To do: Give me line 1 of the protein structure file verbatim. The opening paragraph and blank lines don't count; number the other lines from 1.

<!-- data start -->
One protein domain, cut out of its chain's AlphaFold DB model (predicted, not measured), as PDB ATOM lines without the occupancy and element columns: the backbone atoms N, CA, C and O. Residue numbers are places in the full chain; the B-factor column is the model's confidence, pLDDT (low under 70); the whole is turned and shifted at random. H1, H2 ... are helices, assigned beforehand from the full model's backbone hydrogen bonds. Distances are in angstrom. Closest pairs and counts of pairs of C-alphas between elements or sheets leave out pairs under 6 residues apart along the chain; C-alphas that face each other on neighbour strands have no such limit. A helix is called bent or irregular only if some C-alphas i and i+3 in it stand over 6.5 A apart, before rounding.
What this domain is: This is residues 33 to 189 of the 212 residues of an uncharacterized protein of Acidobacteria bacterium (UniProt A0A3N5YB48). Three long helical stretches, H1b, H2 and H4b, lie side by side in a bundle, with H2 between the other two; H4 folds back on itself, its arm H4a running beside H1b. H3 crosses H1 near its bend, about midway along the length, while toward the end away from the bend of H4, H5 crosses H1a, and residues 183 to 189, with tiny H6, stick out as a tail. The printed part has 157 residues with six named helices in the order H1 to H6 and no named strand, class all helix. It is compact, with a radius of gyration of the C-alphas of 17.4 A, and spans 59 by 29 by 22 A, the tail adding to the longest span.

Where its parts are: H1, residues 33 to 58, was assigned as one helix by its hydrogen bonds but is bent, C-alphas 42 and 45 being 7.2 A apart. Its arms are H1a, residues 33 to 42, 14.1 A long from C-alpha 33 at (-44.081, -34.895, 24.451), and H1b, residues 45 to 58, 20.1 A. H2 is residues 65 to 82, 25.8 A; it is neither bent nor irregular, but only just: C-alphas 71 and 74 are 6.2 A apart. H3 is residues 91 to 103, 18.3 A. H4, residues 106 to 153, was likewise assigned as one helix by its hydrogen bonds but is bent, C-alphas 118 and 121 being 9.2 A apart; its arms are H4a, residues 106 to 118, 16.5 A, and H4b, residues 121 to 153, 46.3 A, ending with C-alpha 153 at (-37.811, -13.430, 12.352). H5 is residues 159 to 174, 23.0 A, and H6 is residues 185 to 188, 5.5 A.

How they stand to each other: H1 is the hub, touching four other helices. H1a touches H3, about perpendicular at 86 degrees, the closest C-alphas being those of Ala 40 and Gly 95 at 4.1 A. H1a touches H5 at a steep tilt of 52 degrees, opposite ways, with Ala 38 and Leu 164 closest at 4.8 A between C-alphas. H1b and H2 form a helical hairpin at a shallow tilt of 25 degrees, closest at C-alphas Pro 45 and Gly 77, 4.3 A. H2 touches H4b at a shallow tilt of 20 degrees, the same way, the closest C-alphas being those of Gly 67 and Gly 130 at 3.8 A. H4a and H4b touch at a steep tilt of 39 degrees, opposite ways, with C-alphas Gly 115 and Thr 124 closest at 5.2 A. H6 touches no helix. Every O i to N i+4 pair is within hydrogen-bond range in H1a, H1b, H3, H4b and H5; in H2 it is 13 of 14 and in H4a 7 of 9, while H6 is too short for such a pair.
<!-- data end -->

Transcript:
What this domain is: This is residues 33 to 189 of the 212 residues of an uncharacterized protein of Acidobacteria bacterium (UniProt A0A3N5YB48). Three long helical stretches, H1b, H2 and H4b, lie side by side in a bundle, with H2 between the other two; H4 folds back on itself, its arm H4a running beside H1b. H3 crosses H1 near its bend, about midway along the length, while toward the end away from the bend of H4, H5 crosses H1a, and residues 183 to 189, with tiny H6, stick out as a tail. The printed part has 157 residues with six named helices in the order H1 to H6 and no named strand, class all helix. It is compact, with a radius of gyration of the C-alphas of 17.4 A, and spans 59 by 29 by 22 A, the tail adding to the longest span.